Passover 2023 begins tonight, and Jewish communities around the world are getting ready to celebrate. For those unfamiliar with the holiday, here’s what you need to know.
What is Passover?
Passover, or Pesach in Hebrew, is an eight-day Jewish holiday commemorating the Israelites’ liberation from slavery under Pharaoh in ancient Egypt. The story of Passover is told in the Book of Exodus, which is part of the Torah, the principal sacred text of Judaism.
The seder: A journey through the story
The seder is a ritual meal that takes place on the first two nights of Passover. It features specific foods that symbolize elements of the Passover story. The most well-known of these is matzah, the unleavened bread that the ancient Hebrews gathered in their haste to leave Egypt.
Other symbolic foods on the seder plate include maror, bitter herbs like lettuce or horseradish, to represent the hard years of slavery; charoset, a mixture of apples, nuts, and wine that symbolizes the mortar used when the Israelites were enslaved; a roasted egg that symbolizes mourning for the destruction of the Temple; karpas, parsley or celery, representing the green of spring; a shank bone to represent the sacrificial lamb offered on the eve of the Exodus; and four cups of wine or grape juice to celebrate freedom.
The seder is outlined in a Haggadah, a guide that outlines the meal for participants and usually includes stories, songs, and prayers. There are many different versions of the Haggadah available in print and online, and some people even create their own custom version.
Why is this night different?
According to Rabbi Sara Adler of Michigan Medicine’s Spiritual Care Department, the youngest child at the seder traditionally starts off by asking the Four Questions. These questions contrast the differences between this meal and all other meals of the year and include the reasoning behind why participants recline, dip certain seder plate elements into others, and eat certain types of food.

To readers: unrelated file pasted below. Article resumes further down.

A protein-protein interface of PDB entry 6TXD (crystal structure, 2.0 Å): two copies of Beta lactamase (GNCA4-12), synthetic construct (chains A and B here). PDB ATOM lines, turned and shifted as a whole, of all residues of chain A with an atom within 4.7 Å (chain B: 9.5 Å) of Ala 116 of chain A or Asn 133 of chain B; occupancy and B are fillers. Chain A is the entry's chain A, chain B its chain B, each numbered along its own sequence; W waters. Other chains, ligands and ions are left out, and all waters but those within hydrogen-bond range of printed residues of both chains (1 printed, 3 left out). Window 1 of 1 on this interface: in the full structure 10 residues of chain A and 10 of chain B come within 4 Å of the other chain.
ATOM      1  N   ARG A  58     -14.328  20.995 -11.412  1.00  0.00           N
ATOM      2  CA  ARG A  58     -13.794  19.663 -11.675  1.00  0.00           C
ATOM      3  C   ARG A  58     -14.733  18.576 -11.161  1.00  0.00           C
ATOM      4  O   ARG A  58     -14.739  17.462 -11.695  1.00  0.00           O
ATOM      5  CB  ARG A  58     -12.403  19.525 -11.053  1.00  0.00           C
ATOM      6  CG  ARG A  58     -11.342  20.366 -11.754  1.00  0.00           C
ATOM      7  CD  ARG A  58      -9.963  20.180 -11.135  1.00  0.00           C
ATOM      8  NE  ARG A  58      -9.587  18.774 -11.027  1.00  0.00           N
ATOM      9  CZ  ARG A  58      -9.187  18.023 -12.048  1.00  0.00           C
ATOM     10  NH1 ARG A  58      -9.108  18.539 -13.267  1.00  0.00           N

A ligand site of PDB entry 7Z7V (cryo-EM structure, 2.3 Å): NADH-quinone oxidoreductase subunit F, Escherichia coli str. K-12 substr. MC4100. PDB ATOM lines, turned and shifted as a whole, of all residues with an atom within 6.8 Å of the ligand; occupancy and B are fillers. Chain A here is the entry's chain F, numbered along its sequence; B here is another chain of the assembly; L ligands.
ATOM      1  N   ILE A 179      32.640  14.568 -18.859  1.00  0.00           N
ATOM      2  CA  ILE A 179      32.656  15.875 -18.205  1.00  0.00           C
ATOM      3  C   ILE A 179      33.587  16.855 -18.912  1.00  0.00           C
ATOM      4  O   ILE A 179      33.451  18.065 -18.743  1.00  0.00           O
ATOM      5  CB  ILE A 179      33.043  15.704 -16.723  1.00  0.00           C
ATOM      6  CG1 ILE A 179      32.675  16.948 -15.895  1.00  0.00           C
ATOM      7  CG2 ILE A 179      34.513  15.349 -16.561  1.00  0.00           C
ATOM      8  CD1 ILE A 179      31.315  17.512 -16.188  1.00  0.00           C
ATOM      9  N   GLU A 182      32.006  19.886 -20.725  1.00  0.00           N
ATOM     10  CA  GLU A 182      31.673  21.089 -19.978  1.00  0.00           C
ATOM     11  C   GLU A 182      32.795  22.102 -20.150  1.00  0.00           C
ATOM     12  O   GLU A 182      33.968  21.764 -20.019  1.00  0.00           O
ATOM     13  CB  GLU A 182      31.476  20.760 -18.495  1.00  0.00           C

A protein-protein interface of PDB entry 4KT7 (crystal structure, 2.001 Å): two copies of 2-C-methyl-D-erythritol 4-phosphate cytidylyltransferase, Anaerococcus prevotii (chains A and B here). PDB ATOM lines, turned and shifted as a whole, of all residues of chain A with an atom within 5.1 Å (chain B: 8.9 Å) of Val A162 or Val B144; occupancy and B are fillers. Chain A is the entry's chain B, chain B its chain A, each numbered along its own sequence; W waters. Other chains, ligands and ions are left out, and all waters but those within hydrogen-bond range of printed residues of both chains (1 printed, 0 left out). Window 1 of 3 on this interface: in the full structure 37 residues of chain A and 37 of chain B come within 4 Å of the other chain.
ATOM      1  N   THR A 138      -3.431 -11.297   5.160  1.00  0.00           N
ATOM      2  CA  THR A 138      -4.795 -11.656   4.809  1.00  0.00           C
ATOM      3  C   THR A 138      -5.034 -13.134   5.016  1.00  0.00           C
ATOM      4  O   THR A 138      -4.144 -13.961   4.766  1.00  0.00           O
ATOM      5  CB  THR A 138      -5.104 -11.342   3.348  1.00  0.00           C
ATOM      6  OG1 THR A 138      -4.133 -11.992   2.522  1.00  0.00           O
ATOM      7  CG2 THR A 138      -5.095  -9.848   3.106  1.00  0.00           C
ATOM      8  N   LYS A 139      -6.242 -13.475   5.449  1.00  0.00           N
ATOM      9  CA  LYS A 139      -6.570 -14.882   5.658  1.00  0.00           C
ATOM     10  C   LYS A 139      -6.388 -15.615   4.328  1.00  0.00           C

But Rabbi Adler encourages everyone to ask questions because it’s through discussion that participants can go deeper into the story. “We try to get to the core of what it means to be free,” she said. “With injustices in the world around us, how do we, as a Jewish people, take it upon ourselves to help correct some of the injustices that we see, based upon our own experience of having suffered in history as slaves?”
Pesach as a metaphor
For Rabbi Adler, the Passover story is not only a commemoration of a people’s liberation from bondage. It carries strong parallels to her work as a chaplain. “There’s a particular understanding of the Hebrew word for ancient Egypt, mitzrayim, which translates to: ‘in a narrow space, a place of being constricted.’ And our hope is that we go from being in a place of narrowness, of being constricted, into a space of openness, wideness, and abundance.
“So, as we’re thinking about the experience of illness or chronic issues that bring patients into our health care system,” continued Rabbi Adler. “It’s possible that someone may experience Passover in terms of how they relate to their own body and the things that limit them from being fully free. And in the context of Exodus, perhaps the journey to find healing is another expression of seeking abundance, hope, and freedom.”